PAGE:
This is a good time to discuss with the board their ideas about:

  • materials, such as exterior cladding
  • interior fittings and fixtures, such as joinery and the location of power points.

3. Final designs and cost estimates

The designer then draws up the more detailed final plans with detailed specifications, including types of products. Use these plans to support the statement of requirements for the procurement of construction works for the project and to apply to the local council for building consent.

Manage risk

To help you manage risk, you should have a risk and issues register.

Project managers are responsible for following risk management good practise throughout the design phase.

Risks and issues should be discussed at the regular Project Control Group and site meetings.

Depending on the risk, you may have to:

  • Adjust timelines to accommodate delays and other tasks
  • Adjust the budget so costs stays within budget (including making changes to specifications).

If there is no risk or issues data, hold a risk-identifying workshop with the Delivery Team and relevant stakeholders.

Risks and issues register

The risk and issues registers should record as a minimum:

  • Identification date
  • The person managing the risk/issue
  • A description of the risk/issue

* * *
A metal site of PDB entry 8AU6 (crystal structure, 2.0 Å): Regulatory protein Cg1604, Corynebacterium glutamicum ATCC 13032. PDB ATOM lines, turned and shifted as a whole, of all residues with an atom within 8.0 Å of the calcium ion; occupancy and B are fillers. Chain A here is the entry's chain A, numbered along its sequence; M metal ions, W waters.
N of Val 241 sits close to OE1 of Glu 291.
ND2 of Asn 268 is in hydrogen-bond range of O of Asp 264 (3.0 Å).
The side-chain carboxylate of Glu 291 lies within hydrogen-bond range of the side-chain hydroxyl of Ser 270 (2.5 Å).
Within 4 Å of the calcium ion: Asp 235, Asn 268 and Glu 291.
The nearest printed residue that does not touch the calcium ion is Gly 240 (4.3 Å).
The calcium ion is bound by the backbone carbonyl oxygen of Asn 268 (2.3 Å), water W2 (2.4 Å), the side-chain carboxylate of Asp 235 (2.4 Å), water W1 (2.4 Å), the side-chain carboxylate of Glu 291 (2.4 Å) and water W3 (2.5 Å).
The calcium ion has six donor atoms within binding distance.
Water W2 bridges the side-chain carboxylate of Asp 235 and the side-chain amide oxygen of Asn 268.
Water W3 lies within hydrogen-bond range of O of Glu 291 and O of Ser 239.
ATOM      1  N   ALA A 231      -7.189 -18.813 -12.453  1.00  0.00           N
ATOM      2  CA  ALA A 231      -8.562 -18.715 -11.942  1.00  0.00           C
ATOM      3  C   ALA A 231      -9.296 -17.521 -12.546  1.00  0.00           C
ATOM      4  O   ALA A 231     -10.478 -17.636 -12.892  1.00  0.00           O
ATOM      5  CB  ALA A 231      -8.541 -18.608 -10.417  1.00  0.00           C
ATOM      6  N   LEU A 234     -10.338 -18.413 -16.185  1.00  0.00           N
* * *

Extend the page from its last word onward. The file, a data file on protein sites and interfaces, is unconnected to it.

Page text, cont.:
• Potential impact on the project (risk)
  • Actual impact on the project (issue)
  • Responses to the risk/issue
  • The date by which you need to resolve the risk/issue

Using the Computer-Aided Drawing (CAD) specification

We have prepared a CAD specification for the format of new and updated school site plans. Ensure your design consultants use this specification when developing plans for new school property or alterations.

Download the specification [DOC, 246 KB].

School plan example

The Asset Register plan template [PDF, 745 KB] includes an example school plan to show how the specification is intended to be used.

Having copyright in the designs

Our standard contracts identify who gets ownership or ‘copyright’ for the building documentation.

If you ask for them, the design consultant must give you:

  • the drawings
  • CAD drawings
  • specifications
  • reports
  • manuals
  • any other documents or information they used or prepared when producing the designs.

The board can reuse these documents and pass them to other schools.